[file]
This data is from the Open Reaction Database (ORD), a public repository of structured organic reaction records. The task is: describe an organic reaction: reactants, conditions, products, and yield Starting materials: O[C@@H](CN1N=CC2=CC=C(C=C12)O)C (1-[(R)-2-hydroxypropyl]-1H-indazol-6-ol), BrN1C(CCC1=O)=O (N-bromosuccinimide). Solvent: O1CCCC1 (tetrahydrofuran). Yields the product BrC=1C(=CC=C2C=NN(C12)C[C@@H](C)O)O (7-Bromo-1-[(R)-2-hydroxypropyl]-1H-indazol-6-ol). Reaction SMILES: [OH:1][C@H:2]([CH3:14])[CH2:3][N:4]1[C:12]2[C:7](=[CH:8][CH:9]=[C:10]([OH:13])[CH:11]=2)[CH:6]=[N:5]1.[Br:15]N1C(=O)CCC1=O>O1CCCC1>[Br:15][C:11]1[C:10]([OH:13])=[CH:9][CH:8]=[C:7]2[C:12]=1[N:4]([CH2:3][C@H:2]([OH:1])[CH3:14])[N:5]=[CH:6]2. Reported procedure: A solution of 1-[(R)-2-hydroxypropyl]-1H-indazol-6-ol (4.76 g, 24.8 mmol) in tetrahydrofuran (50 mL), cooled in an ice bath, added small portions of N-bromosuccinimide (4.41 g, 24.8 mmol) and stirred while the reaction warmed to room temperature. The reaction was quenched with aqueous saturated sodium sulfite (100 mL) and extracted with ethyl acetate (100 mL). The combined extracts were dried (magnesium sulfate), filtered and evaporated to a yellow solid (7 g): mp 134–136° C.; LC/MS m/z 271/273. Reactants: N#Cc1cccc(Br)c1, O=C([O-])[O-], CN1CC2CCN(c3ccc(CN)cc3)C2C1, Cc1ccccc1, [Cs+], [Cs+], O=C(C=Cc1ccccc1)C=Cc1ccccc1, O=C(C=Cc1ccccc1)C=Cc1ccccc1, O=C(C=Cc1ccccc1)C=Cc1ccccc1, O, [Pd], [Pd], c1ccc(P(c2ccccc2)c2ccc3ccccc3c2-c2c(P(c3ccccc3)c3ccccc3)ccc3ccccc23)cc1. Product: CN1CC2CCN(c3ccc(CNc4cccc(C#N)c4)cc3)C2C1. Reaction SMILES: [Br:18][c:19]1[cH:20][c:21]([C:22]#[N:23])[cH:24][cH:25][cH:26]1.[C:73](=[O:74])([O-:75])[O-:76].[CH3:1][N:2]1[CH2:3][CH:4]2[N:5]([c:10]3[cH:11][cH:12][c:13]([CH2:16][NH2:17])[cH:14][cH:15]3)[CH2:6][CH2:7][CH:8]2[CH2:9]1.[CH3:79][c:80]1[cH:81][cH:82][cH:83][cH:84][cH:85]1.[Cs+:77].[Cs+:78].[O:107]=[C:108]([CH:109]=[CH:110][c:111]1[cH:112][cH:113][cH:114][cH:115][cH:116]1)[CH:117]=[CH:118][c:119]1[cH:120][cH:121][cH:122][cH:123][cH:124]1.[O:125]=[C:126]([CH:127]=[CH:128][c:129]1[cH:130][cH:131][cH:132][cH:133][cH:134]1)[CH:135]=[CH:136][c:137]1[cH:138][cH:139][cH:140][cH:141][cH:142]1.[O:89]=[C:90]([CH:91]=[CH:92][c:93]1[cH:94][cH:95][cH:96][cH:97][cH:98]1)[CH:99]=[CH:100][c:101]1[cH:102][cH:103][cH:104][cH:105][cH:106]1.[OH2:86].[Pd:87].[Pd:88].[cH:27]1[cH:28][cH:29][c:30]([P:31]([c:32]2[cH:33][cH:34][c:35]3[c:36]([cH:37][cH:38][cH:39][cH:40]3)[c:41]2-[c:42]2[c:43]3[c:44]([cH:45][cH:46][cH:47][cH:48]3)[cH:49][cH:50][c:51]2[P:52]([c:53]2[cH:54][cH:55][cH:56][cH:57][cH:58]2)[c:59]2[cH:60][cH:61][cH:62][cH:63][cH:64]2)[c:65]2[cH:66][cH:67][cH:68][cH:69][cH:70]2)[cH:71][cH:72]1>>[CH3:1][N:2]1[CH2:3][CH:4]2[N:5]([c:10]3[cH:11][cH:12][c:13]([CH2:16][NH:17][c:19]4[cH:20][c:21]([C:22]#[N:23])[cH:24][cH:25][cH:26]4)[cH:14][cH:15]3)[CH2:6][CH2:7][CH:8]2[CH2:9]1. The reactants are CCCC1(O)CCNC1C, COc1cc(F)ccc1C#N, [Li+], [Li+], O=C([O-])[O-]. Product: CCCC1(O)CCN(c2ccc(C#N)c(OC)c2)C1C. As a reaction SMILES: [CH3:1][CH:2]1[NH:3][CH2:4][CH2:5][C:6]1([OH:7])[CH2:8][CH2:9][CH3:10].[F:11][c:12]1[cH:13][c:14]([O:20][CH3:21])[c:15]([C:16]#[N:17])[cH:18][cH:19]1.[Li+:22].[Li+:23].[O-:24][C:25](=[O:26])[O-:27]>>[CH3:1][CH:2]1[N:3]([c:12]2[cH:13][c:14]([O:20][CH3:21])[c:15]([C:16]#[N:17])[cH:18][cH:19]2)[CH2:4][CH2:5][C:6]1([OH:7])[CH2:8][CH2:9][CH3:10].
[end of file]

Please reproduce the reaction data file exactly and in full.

This data is from the Open Reaction Database (ORD), a public repository of structured organic reaction records. The task is: describe an organic reaction: reactants, conditions, products, and yield Starting materials: O[C@@H](CN1N=CC2=CC=C(C=C12)O)C (1-[(R)-2-hydroxypropyl]-1H-indazol-6-ol), BrN1C(CCC1=O)=O (N-bromosuccinimide). Solvent: O1CCCC1 (tetrahydrofuran). Yields the product BrC=1C(=CC=C2C=NN(C12)C[C@@H](C)O)O (7-Bromo-1-[(R)-2-hydroxypropyl]-1H-indazol-6-ol). Reaction SMILES: [OH:1][C@H:2]([CH3:14])[CH2:3][N:4]1[C:12]2[C:7](=[CH:8][CH:9]=[C:10]([OH:13])[CH:11]=2)[CH:6]=[N:5]1.[Br:15]N1C(=O)CCC1=O>O1CCCC1>[Br:15][C:11]1[C:10]([OH:13])=[CH:9][CH:8]=[C:7]2[C:12]=1[N:4]([CH2:3][C@H:2]([OH:1])[CH3:14])[N:5]=[CH:6]2. Reported procedure: A solution of 1-[(R)-2-hydroxypropyl]-1H-indazol-6-ol (4.76 g, 24.8 mmol) in tetrahydrofuran (50 mL), cooled in an ice bath, added small portions of N-bromosuccinimide (4.41 g, 24.8 mmol) and stirred while the reaction warmed to room temperature. The reaction was quenched with aqueous saturated sodium sulfite (100 mL) and extracted with ethyl acetate (100 mL). The combined extracts were dried (magnesium sulfate), filtered and evaporated to a yellow solid (7 g): mp 134–136° C.; LC/MS m/z 271/273. Reactants: N#Cc1cccc(Br)c1, O=C([O-])[O-], CN1CC2CCN(c3ccc(CN)cc3)C2C1, Cc1ccccc1, [Cs+], [Cs+], O=C(C=Cc1ccccc1)C=Cc1ccccc1, O=C(C=Cc1ccccc1)C=Cc1ccccc1, O=C(C=Cc1ccccc1)C=Cc1ccccc1, O, [Pd], [Pd], c1ccc(P(c2ccccc2)c2ccc3ccccc3c2-c2c(P(c3ccccc3)c3ccccc3)ccc3ccccc23)cc1. Product: CN1CC2CCN(c3ccc(CNc4cccc(C#N)c4)cc3)C2C1. Reaction SMILES: [Br:18][c:19]1[cH:20][c:21]([C:22]#[N:23])[cH:24][cH:25][cH:26]1.[C:73](=[O:74])([O-:75])[O-:76].[CH3:1][N:2]1[CH2:3][CH:4]2[N:5]([c:10]3[cH:11][cH:12][c:13]([CH2:16][NH2:17])[cH:14][cH:15]3)[CH2:6][CH2:7][CH:8]2[CH2:9]1.[CH3:79][c:80]1[cH:81][cH:82][cH:83][cH:84][cH:85]1.[Cs+:77].[Cs+:78].[O:107]=[C:108]([CH:109]=[CH:110][c:111]1[cH:112][cH:113][cH:114][cH:115][cH:116]1)[CH:117]=[CH:118][c:119]1[cH:120][cH:121][cH:122][cH:123][cH:124]1.[O:125]=[C:126]([CH:127]=[CH:128][c:129]1[cH:130][cH:131][cH:132][cH:133][cH:134]1)[CH:135]=[CH:136][c:137]1[cH:138][cH:139][cH:140][cH:141][cH:142]1.[O:89]=[C:90]([CH:91]=[CH:92][c:93]1[cH:94][cH:95][cH:96][cH:97][cH:98]1)[CH:99]=[CH:100][c:101]1[cH:102][cH:103][cH:104][cH:105][cH:106]1.[OH2:86].[Pd:87].[Pd:88].[cH:27]1[cH:28][cH:29][c:30]([P:31]([c:32]2[cH:33][cH:34][c:35]3[c:36]([cH:37][cH:38][cH:39][cH:40]3)[c:41]2-[c:42]2[c:43]3[c:44]([cH:45][cH:46][cH:47][cH:48]3)[cH:49][cH:50][c:51]2[P:52]([c:53]2[cH:54][cH:55][cH:56][cH:57][cH:58]2)[c:59]2[cH:60][cH:61][cH:62][cH:63][cH:64]2)[c:65]2[cH:66][cH:67][cH:68][cH:69][cH:70]2)[cH:71][cH:72]1>>[CH3:1][N:2]1[CH2:3][CH:4]2[N:5]([c:10]3[cH:11][cH:12][c:13]([CH2:16][NH:17][c:19]4[cH:20][c:21]([C:22]#[N:23])[cH:24][cH:25][cH:26]4)[cH:14][cH:15]3)[CH2:6][CH2:7][CH:8]2[CH2:9]1. The reactants are CCCC1(O)CCNC1C, COc1cc(F)ccc1C#N, [Li+], [Li+], O=C([O-])[O-]. Product: CCCC1(O)CCN(c2ccc(C#N)c(OC)c2)C1C. As a reaction SMILES: [CH3:1][CH:2]1[NH:3][CH2:4][CH2:5][C:6]1([OH:7])[CH2:8][CH2:9][CH3:10].[F:11][c:12]1[cH:13][c:14]([O:20][CH3:21])[c:15]([C:16]#[N:17])[cH:18][cH:19]1.[Li+:22].[Li+:23].[O-:24][C:25](=[O:26])[O-:27]>>[CH3:1][CH:2]1[N:3]([c:12]2[cH:13][c:14]([O:20][CH3:21])[c:15]([C:16]#[N:17])[cH:18][cH:19]2)[CH2:4][CH2:5][C:6]1([OH:7])[CH2:8][CH2:9][CH3:10].